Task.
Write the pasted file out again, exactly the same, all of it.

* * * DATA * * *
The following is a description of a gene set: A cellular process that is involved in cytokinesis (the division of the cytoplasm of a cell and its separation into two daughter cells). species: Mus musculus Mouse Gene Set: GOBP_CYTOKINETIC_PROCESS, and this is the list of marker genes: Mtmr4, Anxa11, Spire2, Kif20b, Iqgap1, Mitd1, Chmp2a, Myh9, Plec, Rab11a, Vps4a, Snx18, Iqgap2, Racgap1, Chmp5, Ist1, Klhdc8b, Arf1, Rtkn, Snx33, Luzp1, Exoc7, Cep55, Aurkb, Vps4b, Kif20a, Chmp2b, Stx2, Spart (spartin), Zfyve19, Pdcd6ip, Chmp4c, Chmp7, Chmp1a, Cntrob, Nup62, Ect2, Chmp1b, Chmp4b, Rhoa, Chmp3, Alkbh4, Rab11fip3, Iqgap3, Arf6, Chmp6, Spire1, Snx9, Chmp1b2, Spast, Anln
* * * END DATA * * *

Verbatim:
The following is a description of a gene set: A cellular process that is involved in cytokinesis (the division of the cytoplasm of a cell and its separation into two daughter cells). species: Mus musculus Mouse Gene Set: GOBP_CYTOKINETIC_PROCESS, and this is the list of marker genes: Mtmr4, Anxa11, Spire2, Kif20b, Iqgap1, Mitd1, Chmp2a, Myh9, Plec, Rab11a, Vps4a, Snx18, Iqgap2, Racgap1, Chmp5, Ist1, Klhdc8b, Arf1, Rtkn, Snx33, Luzp1, Exoc7, Cep55, Aurkb, Vps4b, Kif20a, Chmp2b, Stx2, Spart (spartin), Zfyve19, Pdcd6ip, Chmp4c, Chmp7, Chmp1a, Cntrob, Nup62, Ect2, Chmp1b, Chmp4b, Rhoa, Chmp3, Alkbh4, Rab11fip3, Iqgap3, Arf6, Chmp6, Spire1, Snx9, Chmp1b2, Spast, Anln